When I envision Jesus, I picture something different than the blonde haired, piercing blue eyed figure I see in many of the Jesus movies. I picture Jesus to be much more—how should I put this--Middle Eastern than Eastern European. And I’m pretty sure he probably didn’t have blue eyes. Why do I believe all of this? If you read the Bible, you will see that Jesus was born in Bethlehem. And 2000 years ago, I would venture to guess that you didn’t find an awful lot of Caucasians living in the Middle East.
So who do I see Jesus as? Take a seat, grab a cup (or two) of coffee or tea (and none of this decaffeinated garbage), because it may take a while to show you who I see Jesus to be.
I’m going to be a typical Christian and say that one of my favorite authors has got to be C.S. Lewis. And more specifically, his novels, The Chronicles of Narnia, are my favorite.
In one of these books Lewis infers through the Christ figure of Aslan, that Jesus is not tame. In case you haven’t ever read these books, Aslan is a lion and although he talks and allows the children to pet him from time to time, he is definitely not tame. And that seems about par for the course. Granted, my experience with lions is pretty much non-existent, but I don’t see lions as being very tame, so I will just agree with him on this point. No matter how much we think Jesus is tame, the fact remains that he is not. On the contrary, He is probably quite the opposite. (Continuing with the lion analogy) He is not like your typical house cat. He doesn’t sit on your lap. He isn’t—to my knowledge—litter-box trained. He does not wear a collar with a tag identifying who his owners are. Jesus is not tame!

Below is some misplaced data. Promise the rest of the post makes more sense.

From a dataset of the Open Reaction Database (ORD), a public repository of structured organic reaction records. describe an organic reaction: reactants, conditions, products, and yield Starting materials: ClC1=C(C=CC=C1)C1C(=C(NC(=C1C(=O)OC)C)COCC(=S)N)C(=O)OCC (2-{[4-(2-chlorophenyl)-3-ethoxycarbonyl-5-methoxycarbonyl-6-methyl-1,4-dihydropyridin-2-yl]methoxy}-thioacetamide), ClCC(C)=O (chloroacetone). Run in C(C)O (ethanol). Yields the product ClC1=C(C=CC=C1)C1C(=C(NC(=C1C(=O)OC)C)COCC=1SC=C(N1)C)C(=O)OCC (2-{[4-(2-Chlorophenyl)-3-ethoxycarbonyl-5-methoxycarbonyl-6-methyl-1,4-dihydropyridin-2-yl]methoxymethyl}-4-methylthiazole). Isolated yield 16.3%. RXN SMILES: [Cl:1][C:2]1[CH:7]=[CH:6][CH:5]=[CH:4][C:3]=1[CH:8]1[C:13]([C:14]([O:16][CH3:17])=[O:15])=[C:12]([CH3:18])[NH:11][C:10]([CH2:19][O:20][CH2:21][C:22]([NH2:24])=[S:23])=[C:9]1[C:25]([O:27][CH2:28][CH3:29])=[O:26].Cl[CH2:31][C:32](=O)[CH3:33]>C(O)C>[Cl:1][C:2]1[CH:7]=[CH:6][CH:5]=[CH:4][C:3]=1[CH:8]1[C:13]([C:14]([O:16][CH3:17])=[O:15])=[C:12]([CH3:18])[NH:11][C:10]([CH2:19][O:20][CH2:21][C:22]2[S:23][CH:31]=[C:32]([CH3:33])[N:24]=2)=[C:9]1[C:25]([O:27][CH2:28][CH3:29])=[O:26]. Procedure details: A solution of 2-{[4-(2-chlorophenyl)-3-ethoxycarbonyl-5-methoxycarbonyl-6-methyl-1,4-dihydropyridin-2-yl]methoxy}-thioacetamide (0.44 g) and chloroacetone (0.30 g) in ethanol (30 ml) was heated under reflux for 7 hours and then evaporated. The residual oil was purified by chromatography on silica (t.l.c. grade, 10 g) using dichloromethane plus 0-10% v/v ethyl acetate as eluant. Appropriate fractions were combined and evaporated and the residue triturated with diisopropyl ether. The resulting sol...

To fully understand what C.S. Lewis meant by that, I have to admit that I decided to look up the word tame in my handy dictionary. It means “reduced from a state of native wildness especially so as to be tractable and useful to humans.” Another definition offered is: “to be made docile or submissive (yeah, I had to look up a couple words in those definitions too).
Jesus cannot be reduced. Jesus is not docile or submissive--except to the Father. You can try all you want to make Him conform and fit in these tidy, neat boxes, but you may have some trouble. We will never fully comprehend Him. We cannot always understand what He does and why He does it. In other words Jesus is not under our control. He defies many of our notions and beliefs about who He really is. Although He may be difficult to understand, that is no excuse to not try.